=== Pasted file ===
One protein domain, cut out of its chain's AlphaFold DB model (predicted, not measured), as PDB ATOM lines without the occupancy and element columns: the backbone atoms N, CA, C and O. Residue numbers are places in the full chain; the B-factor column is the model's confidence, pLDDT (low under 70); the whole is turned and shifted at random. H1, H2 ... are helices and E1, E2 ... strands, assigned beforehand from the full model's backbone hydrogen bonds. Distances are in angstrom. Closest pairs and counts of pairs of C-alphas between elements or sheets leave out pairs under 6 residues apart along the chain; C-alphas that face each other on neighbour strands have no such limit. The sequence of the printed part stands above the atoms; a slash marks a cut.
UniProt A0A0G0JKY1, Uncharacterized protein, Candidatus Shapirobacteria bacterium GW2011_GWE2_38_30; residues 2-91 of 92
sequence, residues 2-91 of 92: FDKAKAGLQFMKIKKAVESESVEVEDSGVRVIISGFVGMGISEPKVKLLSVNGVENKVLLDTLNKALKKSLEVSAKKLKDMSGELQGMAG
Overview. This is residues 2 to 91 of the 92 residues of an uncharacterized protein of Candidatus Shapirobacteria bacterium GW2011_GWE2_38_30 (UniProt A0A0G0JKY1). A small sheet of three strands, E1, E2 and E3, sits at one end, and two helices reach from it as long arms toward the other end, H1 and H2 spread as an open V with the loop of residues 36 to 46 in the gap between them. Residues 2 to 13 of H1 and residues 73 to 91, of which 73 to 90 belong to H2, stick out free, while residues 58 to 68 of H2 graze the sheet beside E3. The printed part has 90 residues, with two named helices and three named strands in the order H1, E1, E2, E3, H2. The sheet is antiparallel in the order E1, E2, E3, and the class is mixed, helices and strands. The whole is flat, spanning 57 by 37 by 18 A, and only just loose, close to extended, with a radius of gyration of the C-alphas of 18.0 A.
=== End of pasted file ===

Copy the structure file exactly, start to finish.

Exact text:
One protein domain, cut out of its chain's AlphaFold DB model (predicted, not measured), as PDB ATOM lines without the occupancy and element columns: the backbone atoms N, CA, C and O. Residue numbers are places in the full chain; the B-factor column is the model's confidence, pLDDT (low under 70); the whole is turned and shifted at random. H1, H2 ... are helices and E1, E2 ... strands, assigned beforehand from the full model's backbone hydrogen bonds. Distances are in angstrom. Closest pairs and counts of pairs of C-alphas between elements or sheets leave out pairs under 6 residues apart along the chain; C-alphas that face each other on neighbour strands have no such limit. The sequence of the printed part stands above the atoms; a slash marks a cut.
UniProt A0A0G0JKY1, Uncharacterized protein, Candidatus Shapirobacteria bacterium GW2011_GWE2_38_30; residues 2-91 of 92
sequence, residues 2-91 of 92: FDKAKAGLQFMKIKKAVESESVEVEDSGVRVIISGFVGMGISEPKVKLLSVNGVENKVLLDTLNKALKKSLEVSAKKLKDMSGELQGMAG
Overview. This is residues 2 to 91 of the 92 residues of an uncharacterized protein of Candidatus Shapirobacteria bacterium GW2011_GWE2_38_30 (UniProt A0A0G0JKY1). A small sheet of three strands, E1, E2 and E3, sits at one end, and two helices reach from it as long arms toward the other end, H1 and H2 spread as an open V with the loop of residues 36 to 46 in the gap between them. Residues 2 to 13 of H1 and residues 73 to 91, of which 73 to 90 belong to H2, stick out free, while residues 58 to 68 of H2 graze the sheet beside E3. The printed part has 90 residues, with two named helices and three named strands in the order H1, E1, E2, E3, H2. The sheet is antiparallel in the order E1, E2, E3, and the class is mixed, helices and strands. The whole is flat, spanning 57 by 37 by 18 A, and only just loose, close to extended, with a radius of gyration of the C-alphas of 18.0 A.